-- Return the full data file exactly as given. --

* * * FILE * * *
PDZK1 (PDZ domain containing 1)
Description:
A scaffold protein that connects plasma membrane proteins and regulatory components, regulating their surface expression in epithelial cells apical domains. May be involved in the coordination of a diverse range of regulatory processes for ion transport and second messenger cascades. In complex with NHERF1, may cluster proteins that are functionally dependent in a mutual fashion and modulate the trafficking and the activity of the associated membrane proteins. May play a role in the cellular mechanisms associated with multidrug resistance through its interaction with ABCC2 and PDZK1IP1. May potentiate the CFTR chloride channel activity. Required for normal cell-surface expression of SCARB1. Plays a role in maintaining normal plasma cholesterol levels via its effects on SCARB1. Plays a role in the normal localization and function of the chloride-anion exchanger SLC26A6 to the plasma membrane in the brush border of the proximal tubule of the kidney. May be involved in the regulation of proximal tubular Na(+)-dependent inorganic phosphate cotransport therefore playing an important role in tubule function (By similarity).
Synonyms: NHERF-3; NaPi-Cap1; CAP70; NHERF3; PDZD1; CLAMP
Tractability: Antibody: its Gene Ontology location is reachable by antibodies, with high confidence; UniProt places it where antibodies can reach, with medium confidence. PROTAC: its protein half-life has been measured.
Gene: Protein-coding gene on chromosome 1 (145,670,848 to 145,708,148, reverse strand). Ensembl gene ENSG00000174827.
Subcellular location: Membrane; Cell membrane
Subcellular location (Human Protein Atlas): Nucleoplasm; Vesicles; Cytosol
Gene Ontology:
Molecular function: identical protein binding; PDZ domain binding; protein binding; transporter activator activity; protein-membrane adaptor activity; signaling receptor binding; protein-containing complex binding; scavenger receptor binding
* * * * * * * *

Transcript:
PDZK1 (PDZ domain containing 1)
Description:
A scaffold protein that connects plasma membrane proteins and regulatory components, regulating their surface expression in epithelial cells apical domains. May be involved in the coordination of a diverse range of regulatory processes for ion transport and second messenger cascades. In complex with NHERF1, may cluster proteins that are functionally dependent in a mutual fashion and modulate the trafficking and the activity of the associated membrane proteins. May play a role in the cellular mechanisms associated with multidrug resistance through its interaction with ABCC2 and PDZK1IP1. May potentiate the CFTR chloride channel activity. Required for normal cell-surface expression of SCARB1. Plays a role in maintaining normal plasma cholesterol levels via its effects on SCARB1. Plays a role in the normal localization and function of the chloride-anion exchanger SLC26A6 to the plasma membrane in the brush border of the proximal tubule of the kidney. May be involved in the regulation of proximal tubular Na(+)-dependent inorganic phosphate cotransport therefore playing an important role in tubule function (By similarity).
Synonyms: NHERF-3; NaPi-Cap1; CAP70; NHERF3; PDZD1; CLAMP
Tractability: Antibody: its Gene Ontology location is reachable by antibodies, with high confidence; UniProt places it where antibodies can reach, with medium confidence. PROTAC: its protein half-life has been measured.
Gene: Protein-coding gene on chromosome 1 (145,670,848 to 145,708,148, reverse strand). Ensembl gene ENSG00000174827.
Subcellular location: Membrane; Cell membrane
Subcellular location (Human Protein Atlas): Nucleoplasm; Vesicles; Cytosol
Gene Ontology:
Molecular function: identical protein binding; PDZ domain binding; protein binding; transporter activator activity; protein-membrane adaptor activity; signaling receptor binding; protein-containing complex binding; scavenger receptor binding